Procrastination- I am a master at it. Even when I don’t necessarily mean to do it. Even when I know I shouldn’t do it. You’re probably like me too. When was the last time you put off a task for no apparent reason? If you even hit the snooze button this morning for some extended sleep time, join the club.
You’ve also probably heard of the popular saying that; we, humans, are naturally lazy. Whether that’s true or not, I am not sure, but I can tell you this- my procrastination tendencies make me think twice about that statement.
Recently, I stumbled across a clever little book called, “The Art of Procrastination“. Of course, after weeks of putting it off, I eventually bought the book, and I couldn’t believe my luck. Here, I had stumbled across a writer who not only admitted to being a chronic procrastinator, but he had also devised a way through which chronic procrastinators such as himself, can turn their unique gift into productivity.
In his book, John Perry introduces us to a mind-blowing concept-structured procrastination. Here is what he says on the topic:
“One of the things that get procrastinators in trouble is this idea that we all have free will and if we don’t have a strong will we’re some .”
He goes on to point out that in life, most people only get by through pushing themselves with tools such as alarm clocks and to-do-lists. This shows us that procrastination is not an indication of weak will. We all fight to control our tendency to put off things, but this does not necessarily mean that we are lazy. In fact, to support this, new research is coming to light that procrastination is not necessarily a result of laziness.
So, at this point, you are probably wondering…
What makes us procrastinate?
There are many reasons why you suddenly feel allergic to work when assigned a task. According to several psychologists, we procrastinate for several reasons. We procrastinate either because we fear failure, suffer from perfectionism or fear success. The reasons vary from one individual to another.
Although the reasons do vary, procrastination has been observed to follow a distinct pattern. Procrastination often leads to an endless cycle of anxiety, avoidance of shame and guilt. Fortunately for us, there are several simple ways to break the cycle.
Below are 4 simple tips to keep you motivated while facing a task:
How to get things done on time
Procrastination is not as bad as most people think. Did you know that being a procrastinator can actually make you more productive? In fact, I reckon that if you yourself your procrastination tendencies will evolve into something a little similar to a relaxed but productive day.
Check out these simple tips on how to get things done on time and avoid being a procrastinator:
1. Be an active procrastinator
In his book, The Art of Procrastination, John Perry explores the productive side of procrastination. He calls it, being an active procrastinator.
Answer this: are you the type of procrastinator who puts off tasks to run other essential errands or do you putt off tasks to scroll through social media aimlessly? If you fall in the latter category, you have probably observed that your procrastination rarely culminates into productivity. This is because when you sit around aimlessly scrolling through social media, you are not preparing your body for the task ahead. However, if you procrastinate in order to complete another essential task, you are encouraging your body to stay in ‘productive-mode’.
2. Manage your delays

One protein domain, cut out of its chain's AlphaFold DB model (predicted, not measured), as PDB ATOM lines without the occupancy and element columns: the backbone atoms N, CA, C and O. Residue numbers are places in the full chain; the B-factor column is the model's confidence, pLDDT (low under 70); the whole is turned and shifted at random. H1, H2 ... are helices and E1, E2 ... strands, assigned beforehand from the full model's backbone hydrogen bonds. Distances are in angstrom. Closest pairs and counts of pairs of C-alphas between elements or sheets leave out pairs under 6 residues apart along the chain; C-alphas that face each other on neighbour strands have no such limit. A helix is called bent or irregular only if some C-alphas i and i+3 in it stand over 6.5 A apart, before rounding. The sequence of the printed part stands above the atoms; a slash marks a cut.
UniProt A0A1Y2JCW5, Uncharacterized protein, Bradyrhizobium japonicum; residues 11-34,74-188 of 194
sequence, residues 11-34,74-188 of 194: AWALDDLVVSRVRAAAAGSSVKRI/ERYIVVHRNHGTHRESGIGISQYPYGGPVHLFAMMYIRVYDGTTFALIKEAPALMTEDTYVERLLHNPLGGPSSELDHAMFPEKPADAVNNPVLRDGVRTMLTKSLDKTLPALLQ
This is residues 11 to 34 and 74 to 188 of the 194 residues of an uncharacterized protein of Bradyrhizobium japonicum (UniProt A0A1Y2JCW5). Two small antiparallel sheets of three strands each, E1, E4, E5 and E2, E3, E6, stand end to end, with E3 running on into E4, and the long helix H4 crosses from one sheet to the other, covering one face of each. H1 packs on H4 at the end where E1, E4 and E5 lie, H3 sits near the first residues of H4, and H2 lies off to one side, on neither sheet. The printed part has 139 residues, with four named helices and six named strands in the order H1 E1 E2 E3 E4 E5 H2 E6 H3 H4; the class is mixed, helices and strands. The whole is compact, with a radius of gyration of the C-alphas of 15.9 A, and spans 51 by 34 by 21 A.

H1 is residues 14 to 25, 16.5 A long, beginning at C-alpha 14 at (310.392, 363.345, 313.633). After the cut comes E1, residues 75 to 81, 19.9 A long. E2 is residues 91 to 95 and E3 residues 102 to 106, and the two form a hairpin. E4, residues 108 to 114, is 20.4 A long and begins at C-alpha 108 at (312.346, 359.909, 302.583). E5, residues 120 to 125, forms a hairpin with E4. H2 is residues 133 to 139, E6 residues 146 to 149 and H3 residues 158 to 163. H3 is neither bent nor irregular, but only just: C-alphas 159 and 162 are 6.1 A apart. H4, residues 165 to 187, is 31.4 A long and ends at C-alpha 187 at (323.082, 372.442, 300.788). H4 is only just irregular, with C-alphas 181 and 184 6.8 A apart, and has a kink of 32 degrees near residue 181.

As a procrastinator, you probably already know what I mean by, “manage your delays.” When you find yourself faced with an important decision to make, always delay your decision until the last possible moment. In this case, procrastination is not about ignoring responsibility. Rather, it is all about making an educated decision.
You see, when you procrastinate, you allow yourself some additional time to weigh the options and think through any possible decisions. You’d be surprised how many executives, athletes or even politicians have changed their lives through last-minute decisions rather than relying on speedy, gut-check picks.
3. Prioritize your tasks.
Nothing is more tempting than procrastinating your work even though you are on a tight deadline. If you suffer from this tendency, I have a great tip for you prioritize.
It is impossible to complete all your tasks well when you are feeling the pressure of a looming deadline. In such cases, you must prioritize your tasks. Work on the important or crucial assignments before you move on to less urgent tasks. You will be surprised by how much work you can get done in this way.
4. Work more efficiently
Just recently, my mentor shared with me a clever little productivity trick. This trick is based on the fact that we often wear ourselves down by working for long hours and producing very little valuable work. You can become a more efficient person by using the 30-minute productivity rule.
This means that for 30 minutes, you fully concentrate on your task at hand then take a short break for 10 minutes. You can do this until you completely finish the task at hand. After just a few days of implementing this little tip, my productivity has significantly improved. The best part about this is that I am rarely tired but somehow always have all my work done.
Finally, you should embrace your unique gift of putting off important tasks until the last minute. As you can see, your procrastination might turn you into a productive little robot. It all comes down to smart planning and manipulation.
So what do you think? Are you feeling confident about tackling your procrastination tendencies to the ground? Feel free to share any productivity tips you may have. For example, what are some procrastination tips that have worked for you in the past?